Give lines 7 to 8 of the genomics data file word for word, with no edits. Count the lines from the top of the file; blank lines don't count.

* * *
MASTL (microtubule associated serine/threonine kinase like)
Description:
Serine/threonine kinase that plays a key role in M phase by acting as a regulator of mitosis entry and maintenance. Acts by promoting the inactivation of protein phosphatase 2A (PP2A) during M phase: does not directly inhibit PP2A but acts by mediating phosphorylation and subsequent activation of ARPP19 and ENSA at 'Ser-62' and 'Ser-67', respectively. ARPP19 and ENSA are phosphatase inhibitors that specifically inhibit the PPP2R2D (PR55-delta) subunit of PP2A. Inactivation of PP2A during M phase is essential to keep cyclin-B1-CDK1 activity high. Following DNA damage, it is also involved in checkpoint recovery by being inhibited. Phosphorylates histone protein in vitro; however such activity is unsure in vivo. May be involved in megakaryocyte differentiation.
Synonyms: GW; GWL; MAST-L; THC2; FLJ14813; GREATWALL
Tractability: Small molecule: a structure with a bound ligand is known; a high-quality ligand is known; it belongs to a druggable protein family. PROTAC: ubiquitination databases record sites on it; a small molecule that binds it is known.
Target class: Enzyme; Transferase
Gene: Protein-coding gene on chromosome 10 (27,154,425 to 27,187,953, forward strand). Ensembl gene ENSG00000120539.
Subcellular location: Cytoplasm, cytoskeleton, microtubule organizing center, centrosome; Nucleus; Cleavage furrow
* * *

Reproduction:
Gene: Protein-coding gene on chromosome 10 (27,154,425 to 27,187,953, forward strand). Ensembl gene ENSG00000120539.
Subcellular location: Cytoplasm, cytoskeleton, microtubule organizing center, centrosome; Nucleus; Cleavage furrow